Local music: Copywrite

Chris DeVille, Columbus Alive

Copywrite has never worried much about offending people. But anyone familiar with his Twitter account's frequent proclamations of love for Jesus Christ realizes the acclaimed Columbus rapper will be pissing people off in an entirely different mode on his new album "God Save the King."

"I know people don't want to hear it," Copywrite said. "I don't care what people want to hear, though."

"God Save the King," out this week on Man Bites Dog Records, was originally conceived as a UK-only stopgap while Copywrite works on the upcoming reunion album by MHz, the group that made him an underground star in the late '90s. But as Copy (born Peter Nelson) began piling up tracks, he realized he liked what he was hearing. Furthermore, he had something new to say.

Though he accepted Christ as a kid, Copywrite said he suppressed the desire to rap about Jesus. Even when he was working with hot underground labels like Fondle 'Em and Eastern Conference and being courted by majors, part of him was jealous of his old friend John Reuben's career as a Christian rapper.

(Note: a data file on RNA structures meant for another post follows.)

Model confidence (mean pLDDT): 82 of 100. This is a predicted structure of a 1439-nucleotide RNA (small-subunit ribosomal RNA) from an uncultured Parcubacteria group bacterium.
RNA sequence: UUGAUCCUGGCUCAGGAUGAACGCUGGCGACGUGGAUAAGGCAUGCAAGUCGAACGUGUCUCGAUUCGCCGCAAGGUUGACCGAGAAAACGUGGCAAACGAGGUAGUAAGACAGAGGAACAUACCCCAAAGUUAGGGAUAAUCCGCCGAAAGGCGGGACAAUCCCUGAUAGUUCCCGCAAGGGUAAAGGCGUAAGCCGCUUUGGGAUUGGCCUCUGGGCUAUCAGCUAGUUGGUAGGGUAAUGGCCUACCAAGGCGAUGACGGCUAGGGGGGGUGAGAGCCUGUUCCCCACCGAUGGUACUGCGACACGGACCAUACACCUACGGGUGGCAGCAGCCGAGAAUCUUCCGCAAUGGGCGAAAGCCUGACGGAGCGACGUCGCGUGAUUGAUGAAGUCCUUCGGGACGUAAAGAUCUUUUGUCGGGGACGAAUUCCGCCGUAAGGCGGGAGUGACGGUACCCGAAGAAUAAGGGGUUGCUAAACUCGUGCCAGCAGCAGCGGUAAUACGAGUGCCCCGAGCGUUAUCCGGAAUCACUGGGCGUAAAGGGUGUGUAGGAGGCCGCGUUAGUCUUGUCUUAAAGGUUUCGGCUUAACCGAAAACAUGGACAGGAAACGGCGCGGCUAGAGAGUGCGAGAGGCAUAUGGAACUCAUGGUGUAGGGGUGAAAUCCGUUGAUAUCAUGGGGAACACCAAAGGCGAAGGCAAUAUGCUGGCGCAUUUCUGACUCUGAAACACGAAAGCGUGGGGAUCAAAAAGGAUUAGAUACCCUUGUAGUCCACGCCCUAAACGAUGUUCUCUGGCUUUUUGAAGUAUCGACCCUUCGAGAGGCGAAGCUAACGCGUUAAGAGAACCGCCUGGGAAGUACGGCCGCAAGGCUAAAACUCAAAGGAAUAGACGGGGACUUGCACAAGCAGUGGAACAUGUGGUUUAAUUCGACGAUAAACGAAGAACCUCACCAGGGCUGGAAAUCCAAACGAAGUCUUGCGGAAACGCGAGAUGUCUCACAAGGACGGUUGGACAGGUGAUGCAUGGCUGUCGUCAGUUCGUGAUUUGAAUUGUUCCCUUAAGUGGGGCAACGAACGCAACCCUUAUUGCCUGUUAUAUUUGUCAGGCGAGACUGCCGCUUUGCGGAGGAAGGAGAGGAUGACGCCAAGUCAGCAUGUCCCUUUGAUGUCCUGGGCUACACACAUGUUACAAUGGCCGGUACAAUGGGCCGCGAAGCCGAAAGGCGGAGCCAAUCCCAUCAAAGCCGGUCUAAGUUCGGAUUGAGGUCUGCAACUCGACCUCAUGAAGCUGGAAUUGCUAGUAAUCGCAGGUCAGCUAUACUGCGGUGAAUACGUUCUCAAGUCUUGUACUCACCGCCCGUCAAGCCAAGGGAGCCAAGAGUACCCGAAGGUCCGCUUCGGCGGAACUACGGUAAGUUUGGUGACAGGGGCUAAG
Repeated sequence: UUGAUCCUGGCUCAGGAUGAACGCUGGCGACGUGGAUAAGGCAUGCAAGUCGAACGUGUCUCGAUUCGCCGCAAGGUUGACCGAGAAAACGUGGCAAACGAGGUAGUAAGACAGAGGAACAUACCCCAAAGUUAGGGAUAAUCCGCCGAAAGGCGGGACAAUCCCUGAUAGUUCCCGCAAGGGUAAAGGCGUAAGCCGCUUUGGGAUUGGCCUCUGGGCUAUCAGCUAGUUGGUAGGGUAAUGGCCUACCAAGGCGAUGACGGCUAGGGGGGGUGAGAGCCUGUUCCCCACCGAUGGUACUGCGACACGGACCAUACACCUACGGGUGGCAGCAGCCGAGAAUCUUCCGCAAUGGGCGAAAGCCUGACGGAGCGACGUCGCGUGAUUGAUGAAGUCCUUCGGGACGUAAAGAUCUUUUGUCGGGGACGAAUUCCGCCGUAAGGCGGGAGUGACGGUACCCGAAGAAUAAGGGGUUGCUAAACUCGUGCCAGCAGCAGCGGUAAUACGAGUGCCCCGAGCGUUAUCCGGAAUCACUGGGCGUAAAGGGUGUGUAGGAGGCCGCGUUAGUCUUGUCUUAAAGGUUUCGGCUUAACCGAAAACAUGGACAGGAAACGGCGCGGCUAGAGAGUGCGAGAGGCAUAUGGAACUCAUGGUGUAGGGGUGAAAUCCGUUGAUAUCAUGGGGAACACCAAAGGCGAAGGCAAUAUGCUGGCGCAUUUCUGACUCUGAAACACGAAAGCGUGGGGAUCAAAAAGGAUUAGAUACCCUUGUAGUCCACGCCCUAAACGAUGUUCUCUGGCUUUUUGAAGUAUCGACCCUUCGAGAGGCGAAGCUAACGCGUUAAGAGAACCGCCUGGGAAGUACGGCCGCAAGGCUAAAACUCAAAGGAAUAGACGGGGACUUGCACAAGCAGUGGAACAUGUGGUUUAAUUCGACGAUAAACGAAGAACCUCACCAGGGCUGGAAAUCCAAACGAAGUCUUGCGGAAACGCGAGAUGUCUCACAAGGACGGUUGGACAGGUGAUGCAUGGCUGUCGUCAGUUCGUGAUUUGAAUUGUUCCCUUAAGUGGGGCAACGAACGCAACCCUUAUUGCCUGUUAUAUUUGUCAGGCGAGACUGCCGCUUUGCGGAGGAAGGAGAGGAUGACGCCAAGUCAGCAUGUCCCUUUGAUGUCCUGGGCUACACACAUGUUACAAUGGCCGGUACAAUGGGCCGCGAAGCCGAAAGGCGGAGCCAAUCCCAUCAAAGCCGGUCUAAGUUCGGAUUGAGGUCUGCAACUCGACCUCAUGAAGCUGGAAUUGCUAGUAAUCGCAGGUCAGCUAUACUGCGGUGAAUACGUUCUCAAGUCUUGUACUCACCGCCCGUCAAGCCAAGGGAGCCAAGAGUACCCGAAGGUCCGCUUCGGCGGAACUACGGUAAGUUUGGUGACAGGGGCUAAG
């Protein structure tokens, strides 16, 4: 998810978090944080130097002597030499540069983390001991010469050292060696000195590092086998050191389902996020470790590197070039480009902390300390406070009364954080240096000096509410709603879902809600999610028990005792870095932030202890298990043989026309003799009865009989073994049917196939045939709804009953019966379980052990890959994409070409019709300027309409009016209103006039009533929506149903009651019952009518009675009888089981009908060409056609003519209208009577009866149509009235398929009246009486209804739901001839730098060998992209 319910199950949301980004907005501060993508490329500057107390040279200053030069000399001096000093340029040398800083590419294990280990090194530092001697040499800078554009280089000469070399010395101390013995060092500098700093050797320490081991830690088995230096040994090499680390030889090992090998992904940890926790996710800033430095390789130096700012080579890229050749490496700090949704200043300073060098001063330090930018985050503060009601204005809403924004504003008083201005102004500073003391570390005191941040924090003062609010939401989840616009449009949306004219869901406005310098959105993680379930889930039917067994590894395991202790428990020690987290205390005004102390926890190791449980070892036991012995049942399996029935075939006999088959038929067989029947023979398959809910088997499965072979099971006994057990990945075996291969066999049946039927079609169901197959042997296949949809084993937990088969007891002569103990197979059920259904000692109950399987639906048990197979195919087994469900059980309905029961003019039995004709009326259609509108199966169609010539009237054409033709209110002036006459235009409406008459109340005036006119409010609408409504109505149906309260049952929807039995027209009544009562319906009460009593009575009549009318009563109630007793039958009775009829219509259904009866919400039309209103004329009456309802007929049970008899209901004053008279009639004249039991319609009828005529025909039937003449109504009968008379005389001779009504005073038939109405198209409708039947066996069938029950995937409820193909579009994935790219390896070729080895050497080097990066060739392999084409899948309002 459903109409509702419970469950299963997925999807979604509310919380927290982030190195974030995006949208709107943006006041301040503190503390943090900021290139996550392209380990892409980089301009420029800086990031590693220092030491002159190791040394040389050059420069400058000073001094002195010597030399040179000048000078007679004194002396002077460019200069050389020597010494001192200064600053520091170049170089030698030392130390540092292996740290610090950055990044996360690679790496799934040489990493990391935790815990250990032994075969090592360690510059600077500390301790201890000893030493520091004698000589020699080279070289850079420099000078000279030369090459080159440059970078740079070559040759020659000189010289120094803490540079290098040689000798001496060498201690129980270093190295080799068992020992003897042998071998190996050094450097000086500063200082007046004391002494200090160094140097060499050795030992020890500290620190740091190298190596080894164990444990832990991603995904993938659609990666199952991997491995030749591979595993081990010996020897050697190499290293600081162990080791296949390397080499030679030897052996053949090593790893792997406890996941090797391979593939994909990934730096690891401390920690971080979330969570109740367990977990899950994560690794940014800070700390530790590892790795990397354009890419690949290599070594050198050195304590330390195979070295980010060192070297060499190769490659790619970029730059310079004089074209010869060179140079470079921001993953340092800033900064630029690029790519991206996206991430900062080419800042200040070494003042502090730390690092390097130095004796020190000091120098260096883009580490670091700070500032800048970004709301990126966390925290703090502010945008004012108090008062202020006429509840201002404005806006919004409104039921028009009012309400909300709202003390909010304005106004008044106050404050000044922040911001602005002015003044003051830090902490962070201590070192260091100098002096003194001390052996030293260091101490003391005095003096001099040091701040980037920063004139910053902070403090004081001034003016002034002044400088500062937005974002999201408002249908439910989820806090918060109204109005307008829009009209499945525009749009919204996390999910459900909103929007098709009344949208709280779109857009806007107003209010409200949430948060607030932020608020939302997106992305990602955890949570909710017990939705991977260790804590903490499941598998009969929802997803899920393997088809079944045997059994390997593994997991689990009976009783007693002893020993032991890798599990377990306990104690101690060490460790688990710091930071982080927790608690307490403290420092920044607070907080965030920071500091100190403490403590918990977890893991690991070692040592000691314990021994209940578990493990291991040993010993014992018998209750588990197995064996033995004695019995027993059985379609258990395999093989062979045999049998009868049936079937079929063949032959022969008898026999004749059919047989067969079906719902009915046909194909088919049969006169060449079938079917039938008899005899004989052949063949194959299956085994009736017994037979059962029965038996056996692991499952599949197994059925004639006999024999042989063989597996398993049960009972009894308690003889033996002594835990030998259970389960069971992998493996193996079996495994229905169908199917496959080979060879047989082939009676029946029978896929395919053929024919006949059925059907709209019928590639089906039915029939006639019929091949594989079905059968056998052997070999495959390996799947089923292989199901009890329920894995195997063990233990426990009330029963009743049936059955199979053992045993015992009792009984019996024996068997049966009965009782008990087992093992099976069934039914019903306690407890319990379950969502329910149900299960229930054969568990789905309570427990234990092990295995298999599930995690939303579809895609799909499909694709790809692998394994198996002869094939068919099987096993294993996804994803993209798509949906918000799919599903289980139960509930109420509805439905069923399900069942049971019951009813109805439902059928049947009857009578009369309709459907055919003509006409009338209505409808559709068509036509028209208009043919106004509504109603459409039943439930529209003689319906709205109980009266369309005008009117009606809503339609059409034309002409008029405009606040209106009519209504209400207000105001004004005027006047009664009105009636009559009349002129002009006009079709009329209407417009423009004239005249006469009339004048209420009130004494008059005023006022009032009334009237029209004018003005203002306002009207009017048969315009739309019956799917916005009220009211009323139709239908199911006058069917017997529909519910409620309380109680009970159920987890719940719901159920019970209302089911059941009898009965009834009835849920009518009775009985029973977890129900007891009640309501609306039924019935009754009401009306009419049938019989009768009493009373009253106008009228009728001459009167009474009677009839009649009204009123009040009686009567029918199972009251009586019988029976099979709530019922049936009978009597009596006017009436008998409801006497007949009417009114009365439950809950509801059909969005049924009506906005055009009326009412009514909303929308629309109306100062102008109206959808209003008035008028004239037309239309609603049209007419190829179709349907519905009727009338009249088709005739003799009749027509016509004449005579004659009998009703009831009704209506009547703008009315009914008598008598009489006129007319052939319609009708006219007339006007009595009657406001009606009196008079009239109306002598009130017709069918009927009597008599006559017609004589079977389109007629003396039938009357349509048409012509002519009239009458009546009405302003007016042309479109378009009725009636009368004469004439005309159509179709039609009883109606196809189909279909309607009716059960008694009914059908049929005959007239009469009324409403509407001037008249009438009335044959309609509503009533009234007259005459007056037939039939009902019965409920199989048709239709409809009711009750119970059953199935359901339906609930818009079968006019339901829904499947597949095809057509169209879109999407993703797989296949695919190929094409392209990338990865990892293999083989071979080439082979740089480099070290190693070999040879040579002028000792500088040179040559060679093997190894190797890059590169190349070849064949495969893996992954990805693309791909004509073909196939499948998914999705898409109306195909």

Then, about two-thirds of the way through recording "God Save the King," Copywrite's conscience caught up with him. In the wake of his mother and grandfather dying, the reality of his mortality set in, and priorities changed.

"It got to a point where it was weighing too heavy on my heart," he said.

Thus, the album is split between songs recorded before and after his spiritual breakthrough. The difference in subject matter is jarring, but stylistically they all feel like Copywrite bangers.

"I don't think I've made corny music, so why would it start now?" he said. "If anything, this reminds me of being a white rapper in the mid-'90s because you really had to prove yourself 'cause people were already ready to shut you down."